Film series about a hopeful future
It is part of Bowen in Transition’s mandate to foster a resilient and vibrant community that is ready for a post peak-oil future and is involved in averting climate change through positive, grassroots local action. Working towards that goal, the group is planning the Forward Focus Film Festival with four evenings of screenings, beginning on January 26 at the Gallery at Artisan Square. Doors open at 7, the screening starts at 7:30 p.m. Admission is by donation.
Judith Dale is one of the organizers of the film series together with Kim Kasasian, Jacqueline Massey and Conrad Juraschka who are selecting films and grouping them together according to themes.
“In the Transition movement, we talk about the three Es of transition,” Dale explained. “They are: the economy, ecology and energy. The films reflect those themes. We are also adding food security at the end.” The first evening features films that deal with matters of the economy, says Dale, who is responsible for coordinating that part of the series.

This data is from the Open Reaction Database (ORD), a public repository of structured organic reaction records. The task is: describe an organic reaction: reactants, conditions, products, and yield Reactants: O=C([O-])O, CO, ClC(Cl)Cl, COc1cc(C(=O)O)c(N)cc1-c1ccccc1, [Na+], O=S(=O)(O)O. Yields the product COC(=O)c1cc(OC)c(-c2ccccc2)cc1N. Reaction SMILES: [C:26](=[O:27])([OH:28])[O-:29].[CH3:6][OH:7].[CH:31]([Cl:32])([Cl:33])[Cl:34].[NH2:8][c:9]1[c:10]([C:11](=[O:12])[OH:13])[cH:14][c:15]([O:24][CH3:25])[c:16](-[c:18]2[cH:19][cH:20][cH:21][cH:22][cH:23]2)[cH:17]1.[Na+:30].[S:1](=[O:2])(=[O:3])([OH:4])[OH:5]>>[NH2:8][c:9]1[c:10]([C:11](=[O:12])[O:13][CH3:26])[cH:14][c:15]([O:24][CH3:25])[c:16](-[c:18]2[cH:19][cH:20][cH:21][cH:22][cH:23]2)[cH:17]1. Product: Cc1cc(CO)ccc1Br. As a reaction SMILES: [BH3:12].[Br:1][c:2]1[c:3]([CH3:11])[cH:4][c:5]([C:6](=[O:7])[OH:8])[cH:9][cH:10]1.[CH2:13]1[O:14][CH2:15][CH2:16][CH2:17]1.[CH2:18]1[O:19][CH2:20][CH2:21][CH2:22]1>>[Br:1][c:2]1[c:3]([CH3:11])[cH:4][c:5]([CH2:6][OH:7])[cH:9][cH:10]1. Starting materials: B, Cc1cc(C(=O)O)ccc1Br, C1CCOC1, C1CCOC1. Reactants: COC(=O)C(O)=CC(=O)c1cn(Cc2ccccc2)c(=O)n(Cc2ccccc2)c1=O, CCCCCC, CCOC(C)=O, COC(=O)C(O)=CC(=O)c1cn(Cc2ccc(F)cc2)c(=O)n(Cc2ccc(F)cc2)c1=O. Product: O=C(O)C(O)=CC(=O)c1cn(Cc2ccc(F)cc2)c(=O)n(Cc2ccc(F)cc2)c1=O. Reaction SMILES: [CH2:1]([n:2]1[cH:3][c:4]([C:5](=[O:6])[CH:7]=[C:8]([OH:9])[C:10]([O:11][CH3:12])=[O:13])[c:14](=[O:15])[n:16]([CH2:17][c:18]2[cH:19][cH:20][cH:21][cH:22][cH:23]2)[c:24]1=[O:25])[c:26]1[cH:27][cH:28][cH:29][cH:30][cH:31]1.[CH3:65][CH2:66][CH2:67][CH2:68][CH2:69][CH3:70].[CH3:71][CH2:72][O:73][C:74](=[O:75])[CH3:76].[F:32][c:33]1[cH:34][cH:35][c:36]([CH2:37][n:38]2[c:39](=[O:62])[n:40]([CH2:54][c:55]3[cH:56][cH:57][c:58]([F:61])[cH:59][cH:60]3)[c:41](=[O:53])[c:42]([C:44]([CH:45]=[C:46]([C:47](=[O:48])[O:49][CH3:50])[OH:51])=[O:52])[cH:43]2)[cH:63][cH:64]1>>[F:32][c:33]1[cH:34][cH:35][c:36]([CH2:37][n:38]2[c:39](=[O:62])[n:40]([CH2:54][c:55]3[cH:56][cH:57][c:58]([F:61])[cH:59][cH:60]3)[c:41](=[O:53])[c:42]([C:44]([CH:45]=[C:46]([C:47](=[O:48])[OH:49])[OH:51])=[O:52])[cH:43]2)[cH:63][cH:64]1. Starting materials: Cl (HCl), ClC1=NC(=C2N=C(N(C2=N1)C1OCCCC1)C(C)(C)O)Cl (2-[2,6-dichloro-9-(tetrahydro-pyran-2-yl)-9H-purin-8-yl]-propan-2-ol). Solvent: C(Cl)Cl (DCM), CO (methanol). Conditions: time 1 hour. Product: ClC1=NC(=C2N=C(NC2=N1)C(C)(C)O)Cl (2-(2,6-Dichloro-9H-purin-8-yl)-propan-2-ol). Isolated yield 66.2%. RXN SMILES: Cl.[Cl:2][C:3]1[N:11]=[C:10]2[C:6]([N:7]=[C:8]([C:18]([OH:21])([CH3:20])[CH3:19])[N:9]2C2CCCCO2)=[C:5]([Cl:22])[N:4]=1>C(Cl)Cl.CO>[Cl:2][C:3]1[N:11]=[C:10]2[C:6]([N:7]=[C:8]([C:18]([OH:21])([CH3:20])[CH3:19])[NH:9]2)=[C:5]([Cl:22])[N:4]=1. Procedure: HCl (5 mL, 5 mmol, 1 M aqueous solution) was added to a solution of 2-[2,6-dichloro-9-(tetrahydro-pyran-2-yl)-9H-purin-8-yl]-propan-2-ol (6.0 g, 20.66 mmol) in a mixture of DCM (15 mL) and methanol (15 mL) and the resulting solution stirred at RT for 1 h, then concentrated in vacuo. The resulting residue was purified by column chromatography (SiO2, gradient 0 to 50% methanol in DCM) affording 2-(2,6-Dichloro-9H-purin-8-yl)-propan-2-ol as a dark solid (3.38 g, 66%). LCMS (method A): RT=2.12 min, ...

On February 23, the theme is the environment. Waste will be the topic of the March 30 presentation and April 27 will present a look at food.
“We’ll show a selection of shorter and longer films on January 26,” Dale said. “The films generally show how the economy is changing. They also show alternative economic models, for instance the barter system and people who are experimenting with alternative money.”
Dale explained that some of the films focus on groups that have created a neighbourhood or area-specific currency with the idea to encourage people to “spend locally.”
The feature film selected for January 26 is Occupy Love, produced by Nova Ami, Ian MacKenzie and Velcrow Ripper. It was the winner of Best Canadian Feature Film, Planet in Focus Environmental Film Festival 2012. MacKenzie, from the Fierce Love Project will be on Bowen to introduce the film and Velcrow Ripper will attend via Skype.
“Occupy Love and the shorter films all revolve around economic issues and how things might change,” Dale said, adding that the group has been actively searching out films that have the power to inspire people to become more resourceful and resilient. “It’s all about hope. We didn’t want to show films that are all gloomy,” she said. “It’s important to look for a positive spin.”